The Sunni Denomination: The Largest Sect of Islam and Its Beliefs

Category: Islam
Last Updated: 31 Mar 2023
Pages: 4 Views: 27

Sunnis Several years after Muhammad's death, the various factions of the Islamic faith were formed. Many of Muhammad's relatives and companions were involved in the power struggle, and the war finally stabilized when Mu'awiyya, the governor of Syria, took control of the Caliphate. This marked the rise of the Umayyad dynasty which ruled Islam for quite some time. Although the Qur’an ordains that the division of Muslims into different sections is forbidden, three sects of Islam developed and emerged at the conclusion of the Islamic Civil War.

These include the Sunni, Shiite, Ahmadiyya and Karijite. Of these four, the Sunni denomination is by far the largest, comprising of 90% of the world Muslim population, with Shi’a comprising of the second largest percentage. The literal translation of the word Sunni is “habit” or usual practice. My assumption is that the habit or practice refers to the actions of Muhammad. So anyone claiming to follow the Sunnah, which are the actions of Muhammad and can show that they believe the Hadith, which are narrations of the actions of Muhammad, can consider him or herself to be a Sunni Muslim.

People of Sunni orientation believe that Muhammad had never chosen a successor before his death and therefore nobody can really properly succeed him or become the succeeding leader of the Caliphate other than his closest companions, or Shahaba. Sunnis belive that only the the first four caliphs should be regarded as the properly led caliphs. They include Abu Bakr, Umar al-Khattab, Uthman Affan, and Ali Talib. Actually why there has not been one widely known caliph since 1923 for the entire Islamic religion is due to the fact that Islam is divided into these three sections metioned earlier.

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Although Sunnis accept hadith narrated by the first four caliphs, they regard one collection of hadith to be the most authentic. This is called the Sahih al Bukhari. The literal translation of sahih is “authentic”. The Sunni branch of Islam has four legal schools of thought or madh'hab, through which Sunnis practice religious jurisprudence, or religious philosophy. There was only one madh-hab during the time of the “rightly-guided” Caliphs but after the beginning of the Umayyad dynasty, things changed. The Umayyad caliphs did not have the same religious authority as the previous ones.

After the Umayyad Dynasty, there was the Abbasid Dynasty. In comparison to the Umayyads, they were more supportive of Islamic law. The crystallization of four major Sunni madh’hab of Islamic fiqh came about by the third century of Hijra. These four include the Hanafi, which was founded by Abu Hanifah and is the dominant school of Muslims in the United Kingdom and Germany, and also followed by Muslims in Bangladesh, Pakistan, India, and Afghanistan. The Maliki school, founded by a Hanifa’s eldest student named Malik ibn Anas and is the dominant school of Muslims in Morocco, Algeria, Libiya, Nigeria, Sudan Bahrain, UAE and Kuwait.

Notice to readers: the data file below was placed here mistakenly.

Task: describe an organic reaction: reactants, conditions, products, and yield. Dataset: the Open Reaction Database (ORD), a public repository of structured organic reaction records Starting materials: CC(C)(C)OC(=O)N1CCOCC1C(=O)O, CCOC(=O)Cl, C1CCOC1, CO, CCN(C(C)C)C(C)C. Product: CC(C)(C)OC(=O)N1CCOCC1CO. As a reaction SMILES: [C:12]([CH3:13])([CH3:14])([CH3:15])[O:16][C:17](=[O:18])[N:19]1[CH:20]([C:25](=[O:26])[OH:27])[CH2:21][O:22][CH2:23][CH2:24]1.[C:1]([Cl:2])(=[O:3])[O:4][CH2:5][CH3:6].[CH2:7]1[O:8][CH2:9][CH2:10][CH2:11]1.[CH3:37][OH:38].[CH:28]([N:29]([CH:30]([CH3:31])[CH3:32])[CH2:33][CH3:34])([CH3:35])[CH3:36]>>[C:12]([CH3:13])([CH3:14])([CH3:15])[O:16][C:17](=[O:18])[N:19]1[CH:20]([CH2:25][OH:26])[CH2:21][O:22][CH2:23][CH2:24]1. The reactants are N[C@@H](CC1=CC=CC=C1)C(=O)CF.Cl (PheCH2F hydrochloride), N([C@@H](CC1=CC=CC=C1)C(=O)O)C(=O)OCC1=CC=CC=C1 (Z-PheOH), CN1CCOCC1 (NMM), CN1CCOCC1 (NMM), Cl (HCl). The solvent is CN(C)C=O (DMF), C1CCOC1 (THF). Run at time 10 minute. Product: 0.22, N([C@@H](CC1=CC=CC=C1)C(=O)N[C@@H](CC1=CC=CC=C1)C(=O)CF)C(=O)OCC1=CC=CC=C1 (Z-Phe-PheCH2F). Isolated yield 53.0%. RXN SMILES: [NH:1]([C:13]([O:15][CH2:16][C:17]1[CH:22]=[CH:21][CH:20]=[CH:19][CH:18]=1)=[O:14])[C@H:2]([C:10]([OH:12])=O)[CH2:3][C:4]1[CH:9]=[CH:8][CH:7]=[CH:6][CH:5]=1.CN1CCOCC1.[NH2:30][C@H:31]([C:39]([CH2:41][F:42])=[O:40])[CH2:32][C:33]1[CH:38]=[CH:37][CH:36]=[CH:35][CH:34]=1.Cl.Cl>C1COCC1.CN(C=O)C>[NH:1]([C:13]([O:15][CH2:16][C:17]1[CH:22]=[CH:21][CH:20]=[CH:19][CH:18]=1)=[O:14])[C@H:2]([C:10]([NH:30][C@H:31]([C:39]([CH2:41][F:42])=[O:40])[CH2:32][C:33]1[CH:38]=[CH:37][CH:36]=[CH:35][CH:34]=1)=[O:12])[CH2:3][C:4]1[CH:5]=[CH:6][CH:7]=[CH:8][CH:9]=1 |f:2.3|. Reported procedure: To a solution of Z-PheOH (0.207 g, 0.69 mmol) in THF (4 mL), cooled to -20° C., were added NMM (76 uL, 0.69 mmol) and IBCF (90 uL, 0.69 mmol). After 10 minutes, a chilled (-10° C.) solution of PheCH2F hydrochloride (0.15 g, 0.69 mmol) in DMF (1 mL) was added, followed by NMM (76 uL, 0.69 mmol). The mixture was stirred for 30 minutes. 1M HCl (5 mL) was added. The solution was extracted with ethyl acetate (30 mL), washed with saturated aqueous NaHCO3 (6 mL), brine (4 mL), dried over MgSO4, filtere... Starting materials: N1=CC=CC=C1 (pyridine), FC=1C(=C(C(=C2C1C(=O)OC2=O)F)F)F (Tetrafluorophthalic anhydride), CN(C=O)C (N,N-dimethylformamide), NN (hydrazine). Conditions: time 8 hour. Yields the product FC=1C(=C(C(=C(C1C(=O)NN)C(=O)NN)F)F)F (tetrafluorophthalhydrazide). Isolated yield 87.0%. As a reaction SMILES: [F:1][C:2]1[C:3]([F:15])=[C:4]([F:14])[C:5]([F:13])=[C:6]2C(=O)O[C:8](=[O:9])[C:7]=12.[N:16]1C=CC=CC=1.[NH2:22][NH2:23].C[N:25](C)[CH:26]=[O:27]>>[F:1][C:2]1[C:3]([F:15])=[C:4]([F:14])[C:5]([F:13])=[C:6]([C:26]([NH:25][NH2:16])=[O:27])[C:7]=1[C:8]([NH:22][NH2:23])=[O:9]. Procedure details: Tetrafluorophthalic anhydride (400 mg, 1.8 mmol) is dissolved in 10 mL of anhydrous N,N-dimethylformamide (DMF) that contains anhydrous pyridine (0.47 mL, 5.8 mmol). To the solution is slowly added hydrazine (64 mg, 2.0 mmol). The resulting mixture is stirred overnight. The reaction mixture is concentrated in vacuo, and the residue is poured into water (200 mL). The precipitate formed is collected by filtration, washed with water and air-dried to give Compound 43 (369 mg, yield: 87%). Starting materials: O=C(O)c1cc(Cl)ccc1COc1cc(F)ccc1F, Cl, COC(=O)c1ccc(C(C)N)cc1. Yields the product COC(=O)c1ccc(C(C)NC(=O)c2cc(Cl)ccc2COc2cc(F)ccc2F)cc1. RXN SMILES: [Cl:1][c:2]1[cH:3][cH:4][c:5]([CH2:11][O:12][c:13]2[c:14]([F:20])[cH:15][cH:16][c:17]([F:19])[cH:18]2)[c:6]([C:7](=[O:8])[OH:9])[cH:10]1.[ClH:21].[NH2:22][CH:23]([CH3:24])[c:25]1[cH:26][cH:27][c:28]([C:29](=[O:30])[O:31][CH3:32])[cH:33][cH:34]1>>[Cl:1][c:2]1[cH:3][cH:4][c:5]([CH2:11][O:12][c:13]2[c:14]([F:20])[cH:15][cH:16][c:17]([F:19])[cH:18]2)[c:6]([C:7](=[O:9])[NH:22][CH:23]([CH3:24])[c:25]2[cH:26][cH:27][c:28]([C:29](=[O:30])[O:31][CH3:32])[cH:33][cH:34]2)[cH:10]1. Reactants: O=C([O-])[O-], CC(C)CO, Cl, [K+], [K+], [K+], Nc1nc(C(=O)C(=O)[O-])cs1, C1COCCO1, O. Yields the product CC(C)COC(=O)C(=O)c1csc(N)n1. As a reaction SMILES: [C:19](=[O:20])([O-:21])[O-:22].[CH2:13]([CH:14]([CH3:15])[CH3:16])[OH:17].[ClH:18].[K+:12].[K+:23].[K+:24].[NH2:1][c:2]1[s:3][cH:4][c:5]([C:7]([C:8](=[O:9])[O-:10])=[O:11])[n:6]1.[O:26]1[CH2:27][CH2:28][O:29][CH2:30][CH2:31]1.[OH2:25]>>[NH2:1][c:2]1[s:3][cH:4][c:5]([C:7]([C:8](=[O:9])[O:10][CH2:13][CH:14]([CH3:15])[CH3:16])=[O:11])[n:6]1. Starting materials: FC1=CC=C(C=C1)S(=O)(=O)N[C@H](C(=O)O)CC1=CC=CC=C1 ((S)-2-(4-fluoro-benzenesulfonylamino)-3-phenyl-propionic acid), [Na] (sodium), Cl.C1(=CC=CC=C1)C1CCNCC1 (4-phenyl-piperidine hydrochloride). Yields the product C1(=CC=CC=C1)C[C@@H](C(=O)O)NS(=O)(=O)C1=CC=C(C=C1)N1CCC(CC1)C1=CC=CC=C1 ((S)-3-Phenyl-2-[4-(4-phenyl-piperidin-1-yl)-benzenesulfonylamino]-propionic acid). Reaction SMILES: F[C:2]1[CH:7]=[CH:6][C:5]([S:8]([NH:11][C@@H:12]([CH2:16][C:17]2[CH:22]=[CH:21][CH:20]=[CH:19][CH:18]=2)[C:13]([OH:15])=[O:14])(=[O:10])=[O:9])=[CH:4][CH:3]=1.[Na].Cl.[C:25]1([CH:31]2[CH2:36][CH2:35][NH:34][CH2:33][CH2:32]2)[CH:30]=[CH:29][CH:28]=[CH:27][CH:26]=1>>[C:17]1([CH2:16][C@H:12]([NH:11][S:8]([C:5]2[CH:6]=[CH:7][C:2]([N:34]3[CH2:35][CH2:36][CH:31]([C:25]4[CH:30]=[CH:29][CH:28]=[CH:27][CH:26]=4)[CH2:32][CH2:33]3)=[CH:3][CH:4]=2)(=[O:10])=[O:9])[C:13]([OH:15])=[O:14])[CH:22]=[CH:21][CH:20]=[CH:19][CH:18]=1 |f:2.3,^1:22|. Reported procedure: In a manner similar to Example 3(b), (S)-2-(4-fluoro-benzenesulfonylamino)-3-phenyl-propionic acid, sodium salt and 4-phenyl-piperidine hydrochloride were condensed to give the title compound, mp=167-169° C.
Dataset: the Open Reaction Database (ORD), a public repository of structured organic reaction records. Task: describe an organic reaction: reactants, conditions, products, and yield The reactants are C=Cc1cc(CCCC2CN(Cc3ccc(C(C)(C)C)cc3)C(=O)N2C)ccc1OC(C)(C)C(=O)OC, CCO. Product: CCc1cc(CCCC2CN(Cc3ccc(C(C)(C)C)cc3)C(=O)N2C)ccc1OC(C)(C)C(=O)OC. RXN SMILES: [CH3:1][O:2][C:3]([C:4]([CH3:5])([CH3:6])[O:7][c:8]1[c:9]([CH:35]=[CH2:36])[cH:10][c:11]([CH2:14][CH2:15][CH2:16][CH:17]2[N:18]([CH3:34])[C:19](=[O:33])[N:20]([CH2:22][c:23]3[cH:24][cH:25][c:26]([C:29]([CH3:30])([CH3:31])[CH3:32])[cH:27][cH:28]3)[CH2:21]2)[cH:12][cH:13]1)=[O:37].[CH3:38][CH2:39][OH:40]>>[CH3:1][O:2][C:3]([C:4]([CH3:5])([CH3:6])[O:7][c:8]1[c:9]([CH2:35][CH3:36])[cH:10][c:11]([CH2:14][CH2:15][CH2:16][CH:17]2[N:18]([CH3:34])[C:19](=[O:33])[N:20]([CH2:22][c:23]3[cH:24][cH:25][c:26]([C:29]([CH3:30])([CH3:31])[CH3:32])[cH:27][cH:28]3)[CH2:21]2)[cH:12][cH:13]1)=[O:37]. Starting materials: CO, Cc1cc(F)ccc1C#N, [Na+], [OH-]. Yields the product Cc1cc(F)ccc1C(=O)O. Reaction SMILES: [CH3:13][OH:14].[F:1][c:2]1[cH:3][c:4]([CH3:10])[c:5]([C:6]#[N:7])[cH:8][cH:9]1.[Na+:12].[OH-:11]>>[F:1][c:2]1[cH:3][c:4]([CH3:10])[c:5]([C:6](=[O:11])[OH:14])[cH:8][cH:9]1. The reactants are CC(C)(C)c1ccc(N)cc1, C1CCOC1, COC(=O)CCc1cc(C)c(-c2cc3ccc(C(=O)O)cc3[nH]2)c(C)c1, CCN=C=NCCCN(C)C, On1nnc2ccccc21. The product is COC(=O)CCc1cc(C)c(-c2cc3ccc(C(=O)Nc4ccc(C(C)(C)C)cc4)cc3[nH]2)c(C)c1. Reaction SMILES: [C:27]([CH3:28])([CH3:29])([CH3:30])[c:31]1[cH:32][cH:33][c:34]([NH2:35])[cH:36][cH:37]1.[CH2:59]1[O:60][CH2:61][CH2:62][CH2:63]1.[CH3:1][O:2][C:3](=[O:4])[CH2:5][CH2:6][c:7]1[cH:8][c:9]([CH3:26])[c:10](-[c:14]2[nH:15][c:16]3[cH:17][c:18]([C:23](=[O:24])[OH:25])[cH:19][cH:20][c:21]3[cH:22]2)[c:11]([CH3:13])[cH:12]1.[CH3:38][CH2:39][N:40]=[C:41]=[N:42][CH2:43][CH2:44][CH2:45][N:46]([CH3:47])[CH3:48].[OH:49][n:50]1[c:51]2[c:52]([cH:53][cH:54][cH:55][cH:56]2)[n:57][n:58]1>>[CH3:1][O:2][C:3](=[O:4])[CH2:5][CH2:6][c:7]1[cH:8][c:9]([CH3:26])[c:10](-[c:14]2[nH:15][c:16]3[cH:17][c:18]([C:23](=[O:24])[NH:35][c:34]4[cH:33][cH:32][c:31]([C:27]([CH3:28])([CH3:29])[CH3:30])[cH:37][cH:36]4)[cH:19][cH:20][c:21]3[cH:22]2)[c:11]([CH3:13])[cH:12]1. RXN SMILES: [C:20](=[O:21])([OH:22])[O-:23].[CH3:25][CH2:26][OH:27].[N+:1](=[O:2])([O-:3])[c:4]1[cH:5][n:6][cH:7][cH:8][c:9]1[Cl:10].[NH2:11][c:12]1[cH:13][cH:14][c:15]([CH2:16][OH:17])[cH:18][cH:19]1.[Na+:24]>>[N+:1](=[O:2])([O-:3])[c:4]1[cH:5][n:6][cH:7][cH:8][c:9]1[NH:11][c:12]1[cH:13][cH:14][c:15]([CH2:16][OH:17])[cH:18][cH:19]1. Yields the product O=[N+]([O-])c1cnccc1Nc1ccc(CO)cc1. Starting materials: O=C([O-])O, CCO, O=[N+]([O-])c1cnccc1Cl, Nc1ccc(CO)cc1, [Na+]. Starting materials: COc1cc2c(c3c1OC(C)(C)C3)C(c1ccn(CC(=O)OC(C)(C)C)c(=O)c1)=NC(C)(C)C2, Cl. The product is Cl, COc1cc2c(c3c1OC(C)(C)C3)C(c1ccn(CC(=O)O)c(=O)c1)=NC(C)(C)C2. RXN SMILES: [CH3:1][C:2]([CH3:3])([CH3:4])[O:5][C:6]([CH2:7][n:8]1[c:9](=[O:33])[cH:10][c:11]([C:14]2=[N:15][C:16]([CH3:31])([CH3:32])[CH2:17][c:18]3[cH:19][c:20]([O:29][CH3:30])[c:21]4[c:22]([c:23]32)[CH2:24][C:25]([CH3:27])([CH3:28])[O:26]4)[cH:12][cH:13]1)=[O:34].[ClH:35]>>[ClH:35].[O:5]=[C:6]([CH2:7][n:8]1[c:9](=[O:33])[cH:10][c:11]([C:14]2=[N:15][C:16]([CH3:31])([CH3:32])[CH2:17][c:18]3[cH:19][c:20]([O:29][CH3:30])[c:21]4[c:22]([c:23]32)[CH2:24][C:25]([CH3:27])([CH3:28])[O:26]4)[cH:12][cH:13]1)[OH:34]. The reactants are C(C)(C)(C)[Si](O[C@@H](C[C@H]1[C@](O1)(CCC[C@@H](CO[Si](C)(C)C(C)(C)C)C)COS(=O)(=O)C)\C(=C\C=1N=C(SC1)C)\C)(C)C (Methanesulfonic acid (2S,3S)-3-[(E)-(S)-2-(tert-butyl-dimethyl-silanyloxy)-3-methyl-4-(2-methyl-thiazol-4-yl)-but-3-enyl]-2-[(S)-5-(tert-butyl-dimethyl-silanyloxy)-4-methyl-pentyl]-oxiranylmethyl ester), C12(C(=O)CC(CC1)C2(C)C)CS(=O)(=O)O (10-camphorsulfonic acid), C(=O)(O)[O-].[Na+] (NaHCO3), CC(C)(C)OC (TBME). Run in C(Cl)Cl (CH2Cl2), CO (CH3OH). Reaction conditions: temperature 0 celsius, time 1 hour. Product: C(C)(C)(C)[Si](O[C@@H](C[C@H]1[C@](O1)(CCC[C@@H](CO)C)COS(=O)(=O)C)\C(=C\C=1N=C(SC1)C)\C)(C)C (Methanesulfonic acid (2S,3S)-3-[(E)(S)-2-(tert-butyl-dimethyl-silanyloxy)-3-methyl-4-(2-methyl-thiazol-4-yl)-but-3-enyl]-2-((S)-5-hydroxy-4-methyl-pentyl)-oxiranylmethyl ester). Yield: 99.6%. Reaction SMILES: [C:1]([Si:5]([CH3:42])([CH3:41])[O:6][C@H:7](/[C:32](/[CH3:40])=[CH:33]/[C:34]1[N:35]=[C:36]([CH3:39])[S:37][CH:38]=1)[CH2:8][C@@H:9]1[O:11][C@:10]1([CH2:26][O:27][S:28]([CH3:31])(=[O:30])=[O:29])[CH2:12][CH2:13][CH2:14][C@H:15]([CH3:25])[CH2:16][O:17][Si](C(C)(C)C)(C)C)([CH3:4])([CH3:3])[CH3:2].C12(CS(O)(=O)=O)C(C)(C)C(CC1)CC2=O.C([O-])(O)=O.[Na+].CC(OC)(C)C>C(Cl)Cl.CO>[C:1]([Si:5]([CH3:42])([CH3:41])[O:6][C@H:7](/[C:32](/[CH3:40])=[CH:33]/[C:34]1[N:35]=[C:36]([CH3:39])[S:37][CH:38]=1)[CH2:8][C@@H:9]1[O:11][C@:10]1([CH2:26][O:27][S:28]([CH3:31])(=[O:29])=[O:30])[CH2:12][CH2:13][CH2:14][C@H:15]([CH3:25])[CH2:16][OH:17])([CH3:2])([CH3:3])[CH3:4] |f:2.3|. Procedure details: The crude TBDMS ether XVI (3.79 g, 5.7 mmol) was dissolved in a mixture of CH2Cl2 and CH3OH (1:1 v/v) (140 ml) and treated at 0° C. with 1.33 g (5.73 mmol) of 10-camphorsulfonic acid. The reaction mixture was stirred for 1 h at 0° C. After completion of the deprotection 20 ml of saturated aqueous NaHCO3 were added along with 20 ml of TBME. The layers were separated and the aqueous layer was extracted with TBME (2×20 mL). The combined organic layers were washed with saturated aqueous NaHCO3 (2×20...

The Shafi’i school founded by a student of Malik named Muhammad ibn Idris ash-Shafi’i and is the dominant school of Muslims in Indonesia, Egypt, Malaysia, Brunei, Singapore, Kenya, Somalia, Kenya Tanzania, Jordan, India, Syria and Lebanon. The Hanbali school founded by a student of al-Shafi’i named Ahmad bin Hanbal, and is the dominant school of Muslims in the Arabian Peninsula, to name the most predominant ones. The followers of these four schools follow the same basic beliefs but differ from one another in terms of practice and execution of rituals, and in interpretation of Shari’a.

So rather than again dividing themselves up into different schools of law, Sunnis rather prefer to just combine and call themselves all Sunnis. The religious text of Islam, the Qur'an was compiled by Muhammad’s closest companions and regarded as authentic my all Muslims. There are many aspects of daily life, however that are not mentioned in the Qur’an but they were observed and passed down through generations. These oral account are called hadith. Sunnis regard only certain collections of hadith to be authentic and those are compiled by six specific recorders named Bukhari, Muslim, Nasa’ii, Dawud, Tirmidhi, and Majah.

The history of the Sunni–Shia conflict originates in the split that occurred when Muhammad died in the 632 which led to a dispute over who should succeed him as caliph of the Islamic community. This led to the battle of Siffin. For a long time, Sunni Islam was differentiated from Shi'i Islam by its adherence to the Caliph as the leader of the Muslims. However, Sunni and Shi'i Islam are the same in that they share important taught principles: the wholeness of God, the belief in the revelations of Muhammad, and the belief in resurrection on the Day of Judgment.

Even though the main split in Islamic practice is between Sunni and Shi'a Muslims, there are several disagreements within the Sunni community. Almost like how Americans have different views, there are some liberal and more secular movements in Sunni Islam that say that Shari'a is interpreted on an individual basis, and that reject any fatwa or religious edict by religious Muslim authority figures. There are also several movements in Sunni Islam, which reject and sometimes persecute liberal Muslims for attempting to compromise certain Muslim traditions.

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The Sunni Denomination: The Largest Sect of Islam and Its Beliefs. (2018, Sep 17). Retrieved from

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